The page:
http://www.bom.gov.au/climate/drought/drought.shtml

 And the cool weather of Northern Canada—not so much:

Heat scorches Manitoba, Ontario, Quebec

http://www.cbc.ca/news/canada/story/2011/07/17/cda-weather-heat.html

But instead of posting headline after headline across the earth, the Union of Concerned Scientists has a worldwide heat map:

http://www.climatehotmap.org/

One would think that in light of what the world is experiencing as far as climate change that our government would heed Mother Nature but new corporate lackeys in the House persist in adding anti-environmental riders to budget bills.

Most Anti-Environment House of Representatives in History Tries to Do More Damage

According to Frances Beinecke, of NRDC, and a barrage of email from my environmental charities our new U.S. House of Representatives is the worst on record for assaulting clean air, water, and our public lands.

Tea Party leaders in the House have dramatically stepped up their assault on America’s environmental and public health safeguards. Last week alone they used about 50 floor votes and more than 30 policy riders on spending bills to undermine the protections that keep our air safe, our water clean, and our public lands intact.

Another barrage of anti-environment bills is on its way. The upcoming debate in the full House on funding for the Environmental Protection Agency and the Interior Department will likely feature votes on even more policy riders designed to prevent the government from upholding basic environmental standards.

http://switchboard.nrdc.org/blogs/fbeinecke/most_anti-environment_house_of.html

Clean water is specifically under attack by new house member (R) Ohio, Bob Gibbs according to the NY Times. He thinks there may be too many clean water regulations. Bob is a former hog farmer. An enlightening read from a former post of mine relative to the hog industry, particularly CAFOS, applies here. Smithfield Foods polluted waterways clear to the ocean with runoff from their hog industry. So we see where Bob the former hog farmer might be coming from. And reading what Bob had to say in an excerpt in the NY Times, it’s all about money first, pollution later.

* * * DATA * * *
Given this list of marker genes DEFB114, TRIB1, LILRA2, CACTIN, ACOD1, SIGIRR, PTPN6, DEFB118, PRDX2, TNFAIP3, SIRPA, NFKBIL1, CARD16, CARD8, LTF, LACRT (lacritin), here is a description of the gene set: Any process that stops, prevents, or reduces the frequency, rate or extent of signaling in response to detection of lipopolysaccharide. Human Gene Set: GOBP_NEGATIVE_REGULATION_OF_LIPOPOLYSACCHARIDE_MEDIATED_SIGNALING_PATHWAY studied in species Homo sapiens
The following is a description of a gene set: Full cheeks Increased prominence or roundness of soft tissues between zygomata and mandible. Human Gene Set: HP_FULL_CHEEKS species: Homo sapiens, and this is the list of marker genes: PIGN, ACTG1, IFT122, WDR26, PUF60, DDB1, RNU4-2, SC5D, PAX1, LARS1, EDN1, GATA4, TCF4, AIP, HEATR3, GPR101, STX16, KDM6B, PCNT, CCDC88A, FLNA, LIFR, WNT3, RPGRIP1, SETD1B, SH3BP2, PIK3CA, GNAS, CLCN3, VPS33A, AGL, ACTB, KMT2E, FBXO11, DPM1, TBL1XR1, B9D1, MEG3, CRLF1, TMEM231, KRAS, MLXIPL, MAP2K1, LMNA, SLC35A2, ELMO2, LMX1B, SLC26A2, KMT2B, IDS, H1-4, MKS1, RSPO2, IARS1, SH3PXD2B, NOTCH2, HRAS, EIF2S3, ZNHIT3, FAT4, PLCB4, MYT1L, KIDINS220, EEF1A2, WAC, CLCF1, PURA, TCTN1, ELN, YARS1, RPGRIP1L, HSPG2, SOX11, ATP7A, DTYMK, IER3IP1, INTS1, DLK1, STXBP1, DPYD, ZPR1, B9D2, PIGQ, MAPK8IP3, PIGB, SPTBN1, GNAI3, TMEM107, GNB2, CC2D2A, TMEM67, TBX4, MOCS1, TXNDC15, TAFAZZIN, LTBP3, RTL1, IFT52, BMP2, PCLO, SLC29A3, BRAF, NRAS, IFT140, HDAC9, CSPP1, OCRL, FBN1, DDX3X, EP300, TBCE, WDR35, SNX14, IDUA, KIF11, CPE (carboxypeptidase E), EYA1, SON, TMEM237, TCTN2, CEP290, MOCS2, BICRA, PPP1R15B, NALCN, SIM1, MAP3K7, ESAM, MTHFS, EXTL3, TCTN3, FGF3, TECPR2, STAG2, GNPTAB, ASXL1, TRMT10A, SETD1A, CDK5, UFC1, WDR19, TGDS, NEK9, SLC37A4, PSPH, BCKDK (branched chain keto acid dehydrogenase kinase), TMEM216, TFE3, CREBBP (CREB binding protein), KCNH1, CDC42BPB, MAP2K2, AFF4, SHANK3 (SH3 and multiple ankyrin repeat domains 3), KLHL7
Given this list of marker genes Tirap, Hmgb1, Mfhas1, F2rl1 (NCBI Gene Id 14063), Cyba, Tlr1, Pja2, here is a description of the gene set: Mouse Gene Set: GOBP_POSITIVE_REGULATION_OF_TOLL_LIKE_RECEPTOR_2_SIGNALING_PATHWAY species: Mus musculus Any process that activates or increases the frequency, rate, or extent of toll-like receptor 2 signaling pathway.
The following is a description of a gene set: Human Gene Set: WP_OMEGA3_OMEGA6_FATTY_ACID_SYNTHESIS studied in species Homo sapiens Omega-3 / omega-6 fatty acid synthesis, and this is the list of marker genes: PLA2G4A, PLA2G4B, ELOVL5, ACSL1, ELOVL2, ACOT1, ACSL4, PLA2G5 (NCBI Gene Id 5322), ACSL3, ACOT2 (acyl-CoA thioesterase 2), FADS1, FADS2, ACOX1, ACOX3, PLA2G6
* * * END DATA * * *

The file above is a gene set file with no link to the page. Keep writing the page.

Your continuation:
http://www.blogsmonroe.com/world/2006/12/spreading-pig-poo-who-knew/

http://www.nytimes.com/gwire/2011/05/03/03greenwire-anti-environmental-house-freshman-leads-charge-98149.html

The problem is that Bob isn’t alone. It looks like there may be complicity among state’s leaders with the idea that water has too many regulations. Just the other morning I caught that little ticker on GMA that stated several states have failed to report clean water violations? Hmmm. Found the story by the AP on Yahoo.

http://finance.yahoo.com/news/Feds-in-dark-about-some-apf-2889953000.html?x=0&.v=1

My guess is that some of the under-reporting by states is due to problems with fracking for natural gas. Fracking is a drilling process that wastes millions of gallons of clean water to blast each well with enough pressure  to fracture dense shale to release natural gas. The water mixes with gases and chemicals and is toxic. This practice has been blamed for spoiling residential water wells due to leaching from the fractures. The process pollutes nearby streams and water areas also. Exxon claims they recycle some of the water but “some” isn’t all and when we’re dealing with millions of gallons of water in exchange for a fossil gas—it’s unconscienceable. Children die from lack of water everyday.

http://abcnews.go.com/US/wireStory?id=13353997

Besides compromising or possibly depleting our clean water supplies, fracking and drilling are costing us our public lands leased to the oil/gas industry. The Bureau of Land Management is responsible for leases for drilling/fracking.